February 9, 2018 Dashboard Confessional – Crooked Shadows (Album Review)
For many of us, Dashboard Confessional are practically synonymous with Emo, particularly that of the bleeding-heart spectrum. On Crooked Shadows, their first full-length, original offering in nine years – which arrives on Friday, February 9, 2018 thanks to Fueled by Ramen/Warner Music Group – they destroy all preconceived notions with a hammer worthy of Thor.
Hailing from Florida, Dashboard Confessional would release their debut LP, The Swiss Army Romance, in 2000. At that time, Vocalist Chris Carrabba was still fronting the band Further Seems Forever, though he would soon leave to focus solely on Dashboard, shortly thereafter releasing 2002’s The Places You Have Come to Fear the Most. The album would be a launch-pad for the band, who would go on to perform on MTV Unplugged, win the MTV2 Award at the 2002 MTV Video Music Awards, and garner attention from a legion of emphatic fans.
Four albums would follow over the next six years – ranging from 2003’s A Mark, a Mission, a Brand, a Scar to 2009’s Alter the Ending. Throughout their career, Dashboard would also release a slew of EPs – including 2010’s Swiss Army Bro-Mance split EP with everyone’s favorite Pop Punksters New Found Glory – one compilation, and an MTV Unplugged package. Backing each of their releases, Dashboard have toured extensively throughout the world and have shared stages with everyone from Bon Jovi to Brand New, Say Anything, Ben Lee, and, of course, New Found Glory.
While they are best known as an Emo band, Crooked Shadows – their first full-length, all-original offering in, yes, nearly a decade – Dashboard Confessional return with a product that crosses genres fluidly, offering up everything from Emo to Acoustics, Pop Punk to Folk and Electro-Pop pepperings. On the nine-song collection, Dashboard Confessional – Vocalist/Guitarist Carrabba, Guitarist Armon Jay, Bassist Scott Schoenbeck, and Drummer Chris Kamrada – prove with musical might that they are very much still a viable commodity in 2018!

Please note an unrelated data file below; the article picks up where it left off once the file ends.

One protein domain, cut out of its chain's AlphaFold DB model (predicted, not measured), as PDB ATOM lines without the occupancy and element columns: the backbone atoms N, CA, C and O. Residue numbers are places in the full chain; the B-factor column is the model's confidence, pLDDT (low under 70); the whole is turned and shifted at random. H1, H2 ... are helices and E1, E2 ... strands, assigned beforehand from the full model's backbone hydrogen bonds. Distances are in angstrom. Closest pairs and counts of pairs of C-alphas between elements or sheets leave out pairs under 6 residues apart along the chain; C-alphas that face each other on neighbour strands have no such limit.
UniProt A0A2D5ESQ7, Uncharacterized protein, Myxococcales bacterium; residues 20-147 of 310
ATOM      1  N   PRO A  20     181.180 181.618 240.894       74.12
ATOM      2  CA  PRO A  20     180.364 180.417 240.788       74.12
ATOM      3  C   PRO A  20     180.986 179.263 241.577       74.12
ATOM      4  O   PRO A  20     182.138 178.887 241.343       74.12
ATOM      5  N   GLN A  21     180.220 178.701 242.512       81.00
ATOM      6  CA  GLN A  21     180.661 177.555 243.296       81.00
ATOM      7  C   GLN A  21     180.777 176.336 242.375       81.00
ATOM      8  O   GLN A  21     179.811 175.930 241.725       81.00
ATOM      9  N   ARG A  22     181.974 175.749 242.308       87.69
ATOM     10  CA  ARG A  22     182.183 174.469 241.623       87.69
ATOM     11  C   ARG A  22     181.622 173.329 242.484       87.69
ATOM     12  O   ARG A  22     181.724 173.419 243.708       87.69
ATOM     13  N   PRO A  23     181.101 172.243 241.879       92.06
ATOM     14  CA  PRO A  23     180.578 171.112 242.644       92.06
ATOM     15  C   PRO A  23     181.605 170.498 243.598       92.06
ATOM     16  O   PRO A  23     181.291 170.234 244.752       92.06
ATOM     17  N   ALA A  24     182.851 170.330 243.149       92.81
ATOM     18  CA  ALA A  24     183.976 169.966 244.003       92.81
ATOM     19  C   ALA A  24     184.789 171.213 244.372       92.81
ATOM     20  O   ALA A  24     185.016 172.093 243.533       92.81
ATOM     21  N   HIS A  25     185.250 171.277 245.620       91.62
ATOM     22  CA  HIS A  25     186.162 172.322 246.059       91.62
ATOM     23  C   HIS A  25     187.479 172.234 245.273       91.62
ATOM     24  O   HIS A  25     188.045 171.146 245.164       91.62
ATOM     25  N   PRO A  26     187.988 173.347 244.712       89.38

Crooked Shadows begins with the gritty rocker “We Fight” (“We fight our way in, we fight our way out”), a rallying cry of a sing-along that will bring joy to the Warped Tour set. This allows Dashboard to roll into the funky, ‘80s synth riffs that anchor “Catch You” (“When you’re ready, I’ll be waiting to catch you”), a track that feels deliciously Pop-Punk influenced and is guaranteed to make you dance, flail your hair around, move your hips, and pick your feet up off the floor.
Massive drum beats anchor the pretty power-ballad-esque “About Us,” a sincere promise to never give up on a messy love. Similarly, Folk-tinged ballad “Heartbeat Here” opens its melodic arms to embrace soaring vocals and marvelous acoustics, creating a beautifully moving and sincere breath. Somewhat conversely, Dashboard Confessional embrace Pop/Hip Hop electronic beats, finger-snapping, and sunshine-y good times on “Belong,” which sounds like a California afternoon at the beach though it doesn’t feel exactly as, ahem, sincere as its predecessors; more like a scripted play for some youthful attentions.
“Crooked Shadows” is a curious blend of all the tracks that encompass this collection: a blend of Pop and Pop-Punk elements, something grittier happily embracing radio-friendly sing-alongs. It flows flawlessly into “Open My Eyes” (“If you know something I don’t, won’t you please open my eyes”), a plea for an epiphany that features world-renowned Violinist Lindsey Stirling in a beautifully sweeping power ballad chock full of Carrabba’s bloody raw vocals.
“Be Alright” is a fully-rocking promise that, yes, we will soldier onward to chase our dreams, while Dashboard end with an embrace of their most Emo-licious roots on the luscious and delicate, meandering confessional (pun not intended) “Just What To Say,” featuring Chrissy Costanza. It is a splendid ending to an all-too-short collection that promises great things for Dashboard Confessional in 2018 and beyond.
On Crooked Shadows, Dashboard Confessional offer up a smattering of delights that are equal parts gentle and candid, sincere and yet splendidly infused with raw grit. While the collection is, yes, only nine songs (that is one for each year without a new album, folks), it is an impressive testament to what those nine years have brought to this band and their eclectic talents. Eager to hear more and to embrace the future, CrypticRock give Dashboard Confessional’s Crooked Shadows 4.5 of 5 stars.